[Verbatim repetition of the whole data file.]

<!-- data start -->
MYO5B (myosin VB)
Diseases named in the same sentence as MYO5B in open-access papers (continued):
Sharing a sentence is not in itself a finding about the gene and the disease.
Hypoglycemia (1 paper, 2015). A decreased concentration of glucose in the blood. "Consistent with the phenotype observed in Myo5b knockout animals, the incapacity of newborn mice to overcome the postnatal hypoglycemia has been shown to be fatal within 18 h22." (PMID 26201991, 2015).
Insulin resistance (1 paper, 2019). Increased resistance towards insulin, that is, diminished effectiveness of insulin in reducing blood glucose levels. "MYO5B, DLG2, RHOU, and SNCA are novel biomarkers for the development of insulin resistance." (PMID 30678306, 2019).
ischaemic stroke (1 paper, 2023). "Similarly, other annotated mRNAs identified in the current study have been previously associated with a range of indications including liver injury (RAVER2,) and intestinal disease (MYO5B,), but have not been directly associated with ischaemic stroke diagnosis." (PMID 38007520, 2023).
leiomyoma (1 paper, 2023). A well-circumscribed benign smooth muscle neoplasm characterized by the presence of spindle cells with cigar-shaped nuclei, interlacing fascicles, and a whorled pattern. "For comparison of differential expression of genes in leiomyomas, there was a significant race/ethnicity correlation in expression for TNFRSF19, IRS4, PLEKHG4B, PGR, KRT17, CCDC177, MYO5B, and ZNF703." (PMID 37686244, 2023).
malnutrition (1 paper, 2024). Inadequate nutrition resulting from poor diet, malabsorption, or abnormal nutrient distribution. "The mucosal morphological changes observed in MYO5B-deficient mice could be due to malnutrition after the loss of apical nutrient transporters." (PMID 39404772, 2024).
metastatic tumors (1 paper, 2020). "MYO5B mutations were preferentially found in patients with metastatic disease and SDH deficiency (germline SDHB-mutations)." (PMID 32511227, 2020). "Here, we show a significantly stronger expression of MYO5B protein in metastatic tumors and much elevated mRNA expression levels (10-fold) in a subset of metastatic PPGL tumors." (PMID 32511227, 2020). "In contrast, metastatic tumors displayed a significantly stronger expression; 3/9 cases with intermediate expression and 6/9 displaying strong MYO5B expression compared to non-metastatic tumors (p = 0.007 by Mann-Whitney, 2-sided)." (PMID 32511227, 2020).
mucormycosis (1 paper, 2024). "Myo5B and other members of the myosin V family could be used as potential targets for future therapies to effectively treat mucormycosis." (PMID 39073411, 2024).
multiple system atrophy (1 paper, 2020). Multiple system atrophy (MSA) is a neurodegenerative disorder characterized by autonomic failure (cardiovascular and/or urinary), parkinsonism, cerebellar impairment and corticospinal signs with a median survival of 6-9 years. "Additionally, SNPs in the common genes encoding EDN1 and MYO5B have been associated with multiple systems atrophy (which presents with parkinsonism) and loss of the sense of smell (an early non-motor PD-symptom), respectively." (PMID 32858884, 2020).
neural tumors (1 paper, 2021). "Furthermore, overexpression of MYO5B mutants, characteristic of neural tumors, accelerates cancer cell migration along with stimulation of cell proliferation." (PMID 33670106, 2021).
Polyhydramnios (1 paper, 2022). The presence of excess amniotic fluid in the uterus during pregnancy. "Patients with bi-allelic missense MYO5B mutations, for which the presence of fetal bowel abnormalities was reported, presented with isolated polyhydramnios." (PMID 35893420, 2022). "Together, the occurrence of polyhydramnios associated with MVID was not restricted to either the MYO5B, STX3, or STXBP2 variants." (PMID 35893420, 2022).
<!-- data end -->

MYO5B (myosin VB)
Diseases named in the same sentence as MYO5B in open-access papers (continued):
Sharing a sentence is not in itself a finding about the gene and the disease.
Hypoglycemia (1 paper, 2015). A decreased concentration of glucose in the blood. "Consistent with the phenotype observed in Myo5b knockout animals, the incapacity of newborn mice to overcome the postnatal hypoglycemia has been shown to be fatal within 18 h22." (PMID 26201991, 2015).
Insulin resistance (1 paper, 2019). Increased resistance towards insulin, that is, diminished effectiveness of insulin in reducing blood glucose levels. "MYO5B, DLG2, RHOU, and SNCA are novel biomarkers for the development of insulin resistance." (PMID 30678306, 2019).
ischaemic stroke (1 paper, 2023). "Similarly, other annotated mRNAs identified in the current study have been previously associated with a range of indications including liver injury (RAVER2,) and intestinal disease (MYO5B,), but have not been directly associated with ischaemic stroke diagnosis." (PMID 38007520, 2023).
leiomyoma (1 paper, 2023). A well-circumscribed benign smooth muscle neoplasm characterized by the presence of spindle cells with cigar-shaped nuclei, interlacing fascicles, and a whorled pattern. "For comparison of differential expression of genes in leiomyomas, there was a significant race/ethnicity correlation in expression for TNFRSF19, IRS4, PLEKHG4B, PGR, KRT17, CCDC177, MYO5B, and ZNF703." (PMID 37686244, 2023).
malnutrition (1 paper, 2024). Inadequate nutrition resulting from poor diet, malabsorption, or abnormal nutrient distribution. "The mucosal morphological changes observed in MYO5B-deficient mice could be due to malnutrition after the loss of apical nutrient transporters." (PMID 39404772, 2024).
metastatic tumors (1 paper, 2020). "MYO5B mutations were preferentially found in patients with metastatic disease and SDH deficiency (germline SDHB-mutations)." (PMID 32511227, 2020). "Here, we show a significantly stronger expression of MYO5B protein in metastatic tumors and much elevated mRNA expression levels (10-fold) in a subset of metastatic PPGL tumors." (PMID 32511227, 2020). "In contrast, metastatic tumors displayed a significantly stronger expression; 3/9 cases with intermediate expression and 6/9 displaying strong MYO5B expression compared to non-metastatic tumors (p = 0.007 by Mann-Whitney, 2-sided)." (PMID 32511227, 2020).
mucormycosis (1 paper, 2024). "Myo5B and other members of the myosin V family could be used as potential targets for future therapies to effectively treat mucormycosis." (PMID 39073411, 2024).
multiple system atrophy (1 paper, 2020). Multiple system atrophy (MSA) is a neurodegenerative disorder characterized by autonomic failure (cardiovascular and/or urinary), parkinsonism, cerebellar impairment and corticospinal signs with a median survival of 6-9 years. "Additionally, SNPs in the common genes encoding EDN1 and MYO5B have been associated with multiple systems atrophy (which presents with parkinsonism) and loss of the sense of smell (an early non-motor PD-symptom), respectively." (PMID 32858884, 2020).
neural tumors (1 paper, 2021). "Furthermore, overexpression of MYO5B mutants, characteristic of neural tumors, accelerates cancer cell migration along with stimulation of cell proliferation." (PMID 33670106, 2021).
Polyhydramnios (1 paper, 2022). The presence of excess amniotic fluid in the uterus during pregnancy. "Patients with bi-allelic missense MYO5B mutations, for which the presence of fetal bowel abnormalities was reported, presented with isolated polyhydramnios." (PMID 35893420, 2022). "Together, the occurrence of polyhydramnios associated with MVID was not restricted to either the MYO5B, STX3, or STXBP2 variants." (PMID 35893420, 2022).